‘Yes, they’ve left me stratospherically muddled: my headlights are burned out, racooned, straticated like a panda. Black and blue. Turkeyfied. Back in my hometown they say I’ve got peeperitis — like the green-eyed monster. I can barely see where my peepers are reaching out their claws to touch things. My ears are asymmetrically buzzing, endecibelled by my ass-whuppative encounter with the addos.’
The novel is skilfully translated from Spanish by Andrea Rosenburg. The words that she and young Mexican author, Aura Xilonen, pour out of the mouth of the narrator, Liborio, are an energetic torrent! Reading it is exhausting but addictive. The words are versions of actual words, and in reading them the brain is engaged in an interpretative workout.
Liborio’s language comes from a series of foul-mouthed ‘carers’ and ‘employers’ from whom he receives scant food and no wages. Whilst slaving in a bookstore he teaches himself to read, starting with The Golden Age of Spanish Poetry. By the time the action begins he has read ‘Virgil and Dante, Catullus and Bécquer, Boccaccio and Balzac, Homer and Tolstoy, Cervantes and Dickens, Austen and Borges, Pylorus and Aesop.’
His idiolect ranges from high culture to the lowest but lacks the normal register that most of us use to communicate.
It’s a crazy read. The language is wild, there are no chapters and the narrative is fragmented. Sometimes, in italics, there are flashbacks to Liborio’s childhood in Mexico and his swim across the Rio Grande into the US. In the ‘present’ Liborio lives a perilous existence threatened by street gangs, immigration cops, imminent starvation and worms.
In a way, it’s exactly the sort of novel that I do not like. I particularly hate reading about violence. In the early pages, Liborio, 17, gets beaten up at least once a day. If he’s not being physically assaulted he’s being chased or cursed. It’s horrible. ‘They raise their crushing clubs and give me a few tastes, one after another, on my back, shoulders, and braincase. One precise blow on the back of the scullery knocks me out.’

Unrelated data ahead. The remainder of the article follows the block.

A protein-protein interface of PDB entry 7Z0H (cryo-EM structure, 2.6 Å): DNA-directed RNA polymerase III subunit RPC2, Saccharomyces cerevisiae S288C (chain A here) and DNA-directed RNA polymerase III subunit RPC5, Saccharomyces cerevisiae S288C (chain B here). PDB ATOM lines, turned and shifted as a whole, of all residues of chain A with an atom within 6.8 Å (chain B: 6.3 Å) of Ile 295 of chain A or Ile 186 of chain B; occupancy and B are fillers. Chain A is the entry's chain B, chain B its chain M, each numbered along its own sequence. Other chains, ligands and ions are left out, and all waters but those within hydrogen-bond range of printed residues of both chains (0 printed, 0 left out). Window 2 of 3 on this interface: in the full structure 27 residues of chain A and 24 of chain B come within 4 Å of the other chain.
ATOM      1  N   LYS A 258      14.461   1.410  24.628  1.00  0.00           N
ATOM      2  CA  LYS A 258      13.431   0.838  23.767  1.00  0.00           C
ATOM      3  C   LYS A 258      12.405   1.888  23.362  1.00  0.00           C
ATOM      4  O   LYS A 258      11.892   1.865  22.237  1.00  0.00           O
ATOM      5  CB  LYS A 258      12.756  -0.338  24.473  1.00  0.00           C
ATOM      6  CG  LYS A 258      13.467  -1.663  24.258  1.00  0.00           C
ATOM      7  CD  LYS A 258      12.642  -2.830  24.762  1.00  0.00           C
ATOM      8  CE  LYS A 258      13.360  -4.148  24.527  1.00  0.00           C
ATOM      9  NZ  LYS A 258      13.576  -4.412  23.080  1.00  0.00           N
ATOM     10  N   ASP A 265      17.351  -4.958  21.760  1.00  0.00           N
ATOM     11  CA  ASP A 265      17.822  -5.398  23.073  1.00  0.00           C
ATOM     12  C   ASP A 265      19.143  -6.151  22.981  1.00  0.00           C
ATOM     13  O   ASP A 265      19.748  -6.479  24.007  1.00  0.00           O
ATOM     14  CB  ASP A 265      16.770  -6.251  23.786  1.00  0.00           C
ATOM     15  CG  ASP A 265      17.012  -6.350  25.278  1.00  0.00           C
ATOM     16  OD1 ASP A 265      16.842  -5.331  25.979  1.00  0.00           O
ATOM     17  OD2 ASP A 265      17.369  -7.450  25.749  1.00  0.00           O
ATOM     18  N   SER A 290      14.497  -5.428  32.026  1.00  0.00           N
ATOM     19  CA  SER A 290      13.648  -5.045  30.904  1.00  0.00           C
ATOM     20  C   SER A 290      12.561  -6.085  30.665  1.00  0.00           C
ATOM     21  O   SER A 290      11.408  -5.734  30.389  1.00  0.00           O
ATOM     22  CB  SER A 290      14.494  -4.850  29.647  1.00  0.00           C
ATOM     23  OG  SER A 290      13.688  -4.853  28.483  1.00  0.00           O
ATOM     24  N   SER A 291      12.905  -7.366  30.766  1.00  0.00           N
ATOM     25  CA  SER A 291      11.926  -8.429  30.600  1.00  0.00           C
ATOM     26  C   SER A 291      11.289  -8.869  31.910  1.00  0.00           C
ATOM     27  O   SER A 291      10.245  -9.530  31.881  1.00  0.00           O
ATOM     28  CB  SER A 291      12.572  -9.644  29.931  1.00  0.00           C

But then it segues into another type of tale that I would not choose: the unlikely and soppily sentimental sort of Rocky Balboa rags-to-riches boxing story.
I hate boxing too. This is because it requires people to hit other people in the head, sending the brain in its fluid slapping into the inside of the skull. Result? Serious lesions. ‘The scruff leaps at me in a rage — I can smell his tense, jumbled musculature, scented with incendiary, malodorous, murderous perspirations — but before he can tear me to shreds, I see him coming at me and just like that, palindromed, I leap to one side and bring my fist down on his right temple.’
To top all this organised, and disorganised, violence there is romance. Boy meets girl, things go wrong, can they be overcome? ‘Without saying anything, just like that, out of the blue, I plant a kiss on her sleepy lips. Like that, swift, adolescent. Taking her face in my hands.’
The Gringo Champion is probably aimed at the young adult market, although I am not sure how many teenagers have the necessary vocabulary. Their parents, furthermore, might not like them to have access to so many swearwords; the language is extremely coarse, as well as poetic.
In spite of these caveats it is a charming book, centred on a charismatic, if unreliable, narrator.